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reviews

36
Based on 15 Reviews
critic reviews (10)
fan reviews ( )
  • 50
    Peter Hartlaub San Francisco Chronicle

    The Invisible is, at its core, a character study, albeit one with a Patrick Swayze-in-"Ghost" paranormal edge. But it's definitely not mindless trash. If anything, the movie is too introspective, to the point that it doesn't build enough conflict or tension. show more

  • 25
    Jack Mathews New York Daily News

    What might work as a narrative device in a novel - the spirit guiding readers through Nick's revelations - is just plain ridiculous in a movie. show more

  • 40
    Kirk Honeycutt The Hollywood Reporter

    The drama never comes together in a smart, meaningful way; indeed, most revelations border on the banal. show more

  • 75
    Ty Burr Boston Globe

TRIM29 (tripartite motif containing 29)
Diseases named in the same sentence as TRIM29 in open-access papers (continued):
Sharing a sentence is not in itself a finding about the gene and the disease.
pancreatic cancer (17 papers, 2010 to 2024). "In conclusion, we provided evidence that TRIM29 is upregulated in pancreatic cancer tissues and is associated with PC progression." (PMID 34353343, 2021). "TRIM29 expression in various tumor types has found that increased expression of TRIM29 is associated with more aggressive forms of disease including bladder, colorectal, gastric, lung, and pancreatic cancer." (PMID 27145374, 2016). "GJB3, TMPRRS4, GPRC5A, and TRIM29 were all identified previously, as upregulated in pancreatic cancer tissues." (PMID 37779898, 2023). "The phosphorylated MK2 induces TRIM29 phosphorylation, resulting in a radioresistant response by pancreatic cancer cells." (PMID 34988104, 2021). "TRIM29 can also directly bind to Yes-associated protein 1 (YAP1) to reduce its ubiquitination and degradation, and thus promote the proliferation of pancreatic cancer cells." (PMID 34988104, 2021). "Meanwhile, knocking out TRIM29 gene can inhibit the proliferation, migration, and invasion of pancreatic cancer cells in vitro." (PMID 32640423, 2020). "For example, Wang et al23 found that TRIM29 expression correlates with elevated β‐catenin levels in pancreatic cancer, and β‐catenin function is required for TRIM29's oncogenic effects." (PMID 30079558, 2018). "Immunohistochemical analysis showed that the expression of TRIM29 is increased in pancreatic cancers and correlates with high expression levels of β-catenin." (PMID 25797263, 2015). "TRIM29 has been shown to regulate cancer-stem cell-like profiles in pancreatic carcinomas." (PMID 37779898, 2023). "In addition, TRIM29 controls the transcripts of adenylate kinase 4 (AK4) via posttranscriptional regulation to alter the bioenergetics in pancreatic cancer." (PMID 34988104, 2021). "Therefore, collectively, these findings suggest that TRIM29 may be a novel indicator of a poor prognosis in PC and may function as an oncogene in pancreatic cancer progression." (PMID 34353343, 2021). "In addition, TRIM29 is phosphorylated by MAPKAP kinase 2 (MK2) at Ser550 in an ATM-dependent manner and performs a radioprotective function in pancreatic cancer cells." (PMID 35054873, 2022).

A fully felt, decently crafted teen B-movie melodrama, plenty preposterous in places but alive to the vibrant miseries of being young and misunderstood. show more

  • 50
    Liam Lacey The Globe and Mail (Toronto)

    The Invisible isn't the formulaic horror film that the studio is selling it as but surely it wasn't supposed to be an accidental comedy either. show more

  • 38
    Kyle Smith New York Post

    A 12th-grade "Sixth Sense" with a third-rate plot. show more

  • 25
    Maitland McDonagh TV Guide

    A textbook illustration of the American movie industry's ability to take an offbeat foreign film and systematically alter or soften every provocative and original thing about it. show more

  • 40
    Marc Savlov Austin Chronicle

    This may be a remake of a Swedish film from 2002 (itself based on a novel), but unspooling in the cineplex it feels more akin to one of emo godhead Conor Oberst's more emotionally mopey musical diversions. show more

  • 25
    Owen Gleiberman Entertainment Weekly

    Chatwin comes off as prickly and annoyed -- they should have called this "Perturbia." show more

  • 50
    Variety

    That rare mystery in which auds know everything upfront and the characters, rather than investigating, simply wait for the culprit to turn herself in. Previously adapted as Swedish thriller "Den Osynlige," Mick Davis' script brings out director David S. Goyer's emo side. show more

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